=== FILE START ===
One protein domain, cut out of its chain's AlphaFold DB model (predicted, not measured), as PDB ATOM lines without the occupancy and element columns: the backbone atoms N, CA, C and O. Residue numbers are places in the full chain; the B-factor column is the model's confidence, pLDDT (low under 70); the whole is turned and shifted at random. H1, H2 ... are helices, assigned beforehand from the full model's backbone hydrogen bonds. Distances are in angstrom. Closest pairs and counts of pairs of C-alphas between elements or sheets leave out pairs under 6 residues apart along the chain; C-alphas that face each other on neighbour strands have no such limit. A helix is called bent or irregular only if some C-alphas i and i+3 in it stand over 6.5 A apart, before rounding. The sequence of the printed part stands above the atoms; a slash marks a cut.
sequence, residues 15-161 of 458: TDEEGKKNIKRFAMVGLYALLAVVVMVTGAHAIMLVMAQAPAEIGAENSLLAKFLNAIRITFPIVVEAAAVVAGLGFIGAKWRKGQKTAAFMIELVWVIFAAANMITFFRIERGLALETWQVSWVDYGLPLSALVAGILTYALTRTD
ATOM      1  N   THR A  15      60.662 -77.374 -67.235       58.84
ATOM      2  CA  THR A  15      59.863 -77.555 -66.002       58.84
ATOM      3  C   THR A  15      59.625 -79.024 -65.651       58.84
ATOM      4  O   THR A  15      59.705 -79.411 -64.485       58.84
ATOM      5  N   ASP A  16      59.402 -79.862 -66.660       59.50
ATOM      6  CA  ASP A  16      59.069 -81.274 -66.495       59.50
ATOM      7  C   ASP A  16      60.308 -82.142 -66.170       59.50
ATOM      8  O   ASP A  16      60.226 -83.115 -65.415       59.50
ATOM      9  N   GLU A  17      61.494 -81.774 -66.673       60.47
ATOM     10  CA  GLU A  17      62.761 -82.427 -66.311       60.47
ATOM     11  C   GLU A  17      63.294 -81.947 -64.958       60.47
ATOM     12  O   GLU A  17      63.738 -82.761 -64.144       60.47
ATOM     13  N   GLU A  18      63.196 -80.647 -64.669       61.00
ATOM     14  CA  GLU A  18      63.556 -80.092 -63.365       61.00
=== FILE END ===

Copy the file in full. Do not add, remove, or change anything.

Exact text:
One protein domain, cut out of its chain's AlphaFold DB model (predicted, not measured), as PDB ATOM lines without the occupancy and element columns: the backbone atoms N, CA, C and O. Residue numbers are places in the full chain; the B-factor column is the model's confidence, pLDDT (low under 70); the whole is turned and shifted at random. H1, H2 ... are helices, assigned beforehand from the full model's backbone hydrogen bonds. Distances are in angstrom. Closest pairs and counts of pairs of C-alphas between elements or sheets leave out pairs under 6 residues apart along the chain; C-alphas that face each other on neighbour strands have no such limit. A helix is called bent or irregular only if some C-alphas i and i+3 in it stand over 6.5 A apart, before rounding. The sequence of the printed part stands above the atoms; a slash marks a cut.
sequence, residues 15-161 of 458: TDEEGKKNIKRFAMVGLYALLAVVVMVTGAHAIMLVMAQAPAEIGAENSLLAKFLNAIRITFPIVVEAAAVVAGLGFIGAKWRKGQKTAAFMIELVWVIFAAANMITFFRIERGLALETWQVSWVDYGLPLSALVAGILTYALTRTD
ATOM      1  N   THR A  15      60.662 -77.374 -67.235       58.84
ATOM      2  CA  THR A  15      59.863 -77.555 -66.002       58.84
ATOM      3  C   THR A  15      59.625 -79.024 -65.651       58.84
ATOM      4  O   THR A  15      59.705 -79.411 -64.485       58.84
ATOM      5  N   ASP A  16      59.402 -79.862 -66.660       59.50
ATOM      6  CA  ASP A  16      59.069 -81.274 -66.495       59.50
ATOM      7  C   ASP A  16      60.308 -82.142 -66.170       59.50
ATOM      8  O   ASP A  16      60.226 -83.115 -65.415       59.50
ATOM      9  N   GLU A  17      61.494 -81.774 -66.673       60.47
ATOM     10  CA  GLU A  17      62.761 -82.427 -66.311       60.47
ATOM     11  C   GLU A  17      63.294 -81.947 -64.958       60.47
ATOM     12  O   GLU A  17      63.738 -82.761 -64.144       60.47
ATOM     13  N   GLU A  18      63.196 -80.647 -64.669       61.00
ATOM     14  CA  GLU A  18      63.556 -80.092 -63.365       61.00